Shamil is showing great activity this year and he is forced to do this, since we ... are taking measures that must sooner or later ... destroy his influence and tear away the Chechens from him, without which he will be nothing.— Count Mikhail Vorontsov
His fortunes as a military leader rose after he was joined by Hadji Murad, who defected from the Russians in 1841 and tripled by his fighting the area under Shamil's control within a short time. Hadji Murad, who was to become the subject of a famous novella by Leo Tolstoy (1904), turned against Shamil a decade later, apparently disappointed by his failure to be anointed Shamil's successor as imam. Shamil's elder son was given that nomination, and in a secret council, Shamil had his lieutenant accused of treason and sentenced to death, on which Hadji Murad, on learning of the judgement, redefected to the Russians. Though Shamil hoped that Britain, France, or the Ottoman Empire would come to his aid to drive Russia from the Caucasus, these plans never came to fruition. After the Crimean War, Russia redoubled its efforts against the Imamate. Now successful, Russian forces severely reduced the Imamate's territory, and by September 1859 Shamil surrendered. Though the main theater closed, conflict in the eastern Caucasus would continue for several more years.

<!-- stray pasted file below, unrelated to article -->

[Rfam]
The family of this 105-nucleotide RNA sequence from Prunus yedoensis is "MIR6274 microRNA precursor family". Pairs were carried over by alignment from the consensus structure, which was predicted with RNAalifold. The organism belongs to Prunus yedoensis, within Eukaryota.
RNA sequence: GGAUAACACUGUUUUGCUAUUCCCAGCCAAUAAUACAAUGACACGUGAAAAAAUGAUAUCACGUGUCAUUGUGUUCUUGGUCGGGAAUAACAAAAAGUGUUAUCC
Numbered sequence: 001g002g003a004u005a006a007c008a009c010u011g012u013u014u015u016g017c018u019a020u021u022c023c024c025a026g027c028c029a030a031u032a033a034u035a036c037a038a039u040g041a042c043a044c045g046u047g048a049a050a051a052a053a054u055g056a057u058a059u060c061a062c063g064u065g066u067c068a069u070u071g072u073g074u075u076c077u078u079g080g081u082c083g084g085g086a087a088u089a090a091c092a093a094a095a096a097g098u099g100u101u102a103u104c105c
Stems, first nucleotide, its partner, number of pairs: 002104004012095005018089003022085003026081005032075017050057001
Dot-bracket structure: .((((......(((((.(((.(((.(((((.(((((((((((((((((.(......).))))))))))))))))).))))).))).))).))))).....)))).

After his capture, Shamil was sent to Saint Petersburg to meet the Tsar Alexander II. Afterwards, he was exiled to Kaluga, then a small town near Moscow. After several years in Kaluga he complained to the authorities about the climate and in December of 1868 Shamil received permission to move to Kyiv a commercial center of the Empire's southwest. In Kyiv he was afforded a mansion in Aleksandrovskaya Street. The Imperial authorities ordered the Kyiv superintendent to keep Shamil under "strict but not overly burdensome surveillance" and allotted the city a significant sum for the needs of the exile. Shamil seemed to have liked his luxurious detainment, as well as the city; this is confirmed by the letters he sent from Kyiv.
In 1859 Shamil wrote to one of his sons: "By the will of the Almighty, the Absolute Governor, I have fallen into the hands of unbelievers ... the Great Emperor ... has settled me here ... in a tall spacious house with carpets and all the necessities".